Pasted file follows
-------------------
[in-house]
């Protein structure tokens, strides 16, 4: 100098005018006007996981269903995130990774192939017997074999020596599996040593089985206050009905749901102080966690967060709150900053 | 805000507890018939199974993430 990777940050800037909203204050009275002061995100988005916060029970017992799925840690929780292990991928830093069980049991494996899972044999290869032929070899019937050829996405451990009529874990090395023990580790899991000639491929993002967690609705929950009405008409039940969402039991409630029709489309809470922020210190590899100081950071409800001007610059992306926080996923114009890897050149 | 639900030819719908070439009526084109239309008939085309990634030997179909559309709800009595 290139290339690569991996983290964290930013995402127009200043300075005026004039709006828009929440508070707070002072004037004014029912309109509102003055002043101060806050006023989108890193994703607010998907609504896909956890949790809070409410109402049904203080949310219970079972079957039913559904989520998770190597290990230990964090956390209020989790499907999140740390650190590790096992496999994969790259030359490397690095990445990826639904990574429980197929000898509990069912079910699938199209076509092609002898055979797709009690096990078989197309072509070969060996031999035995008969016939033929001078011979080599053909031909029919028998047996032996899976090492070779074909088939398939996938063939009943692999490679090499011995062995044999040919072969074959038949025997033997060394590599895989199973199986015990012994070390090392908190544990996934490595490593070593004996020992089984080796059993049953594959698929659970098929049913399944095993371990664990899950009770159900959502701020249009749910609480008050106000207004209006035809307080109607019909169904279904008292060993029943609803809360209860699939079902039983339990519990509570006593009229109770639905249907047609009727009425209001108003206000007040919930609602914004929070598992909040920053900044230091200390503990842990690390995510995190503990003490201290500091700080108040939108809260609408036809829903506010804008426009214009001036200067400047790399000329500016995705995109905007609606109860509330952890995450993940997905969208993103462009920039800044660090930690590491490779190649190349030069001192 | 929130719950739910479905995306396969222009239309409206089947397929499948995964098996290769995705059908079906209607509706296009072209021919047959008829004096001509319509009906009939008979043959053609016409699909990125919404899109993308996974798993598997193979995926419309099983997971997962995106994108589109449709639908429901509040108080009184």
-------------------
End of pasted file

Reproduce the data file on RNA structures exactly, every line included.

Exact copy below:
[in-house]
């Protein structure tokens, strides 16, 4: 100098005018006007996981269903995130990774192939017997074999020596599996040593089985206050009905749901102080966690967060709150900053 | 805000507890018939199974993430 990777940050800037909203204050009275002061995100988005916060029970017992799925840690929780292990991928830093069980049991494996899972044999290869032929070899019937050829996405451990009529874990090395023990580790899991000639491929993002967690609705929950009405008409039940969402039991409630029709489309809470922020210190590899100081950071409800001007610059992306926080996923114009890897050149 | 639900030819719908070439009526084109239309008939085309990634030997179909559309709800009595 290139290339690569991996983290964290930013995402127009200043300075005026004039709006828009929440508070707070002072004037004014029912309109509102003055002043101060806050006023989108890193994703607010998907609504896909956890949790809070409410109402049904203080949310219970079972079957039913559904989520998770190597290990230990964090956390209020989790499907999140740390650190590790096992496999994969790259030359490397690095990445990826639904990574429980197929000898509990069912079910699938199209076509092609002898055979797709009690096990078989197309072509070969060996031999035995008969016939033929001078011979080599053909031909029919028998047996032996899976090492070779074909088939398939996938063939009943692999490679090499011995062995044999040919072969074959038949025997033997060394590599895989199973199986015990012994070390090392908190544990996934490595490593070593004996020992089984080796059993049953594959698929659970098929049913399944095993371990664990899950009770159900959502701020249009749910609480008050106000207004209006035809307080109607019909169904279904008292060993029943609803809360209860699939079902039983339990519990509570006593009229109770639905249907047609009727009425209001108003206000007040919930609602914004929070598992909040920053900044230091200390503990842990690390995510995190503990003490201290500091700080108040939108809260609408036809829903506010804008426009214009001036200067400047790399000329500016995705995109905007609606109860509330952890995450993940997905969208993103462009920039800044660090930690590491490779190649190349030069001192 | 929130719950739910479905995306396969222009239309409206089947397929499948995964098996290769995705059908079906209607509706296009072209021919047959008829004096001509319509009906009939008979043959053609016409699909990125919404899109993308996974798993598997193979995926419309099983997971997962995106994108589109449709639908429901509040108080009184």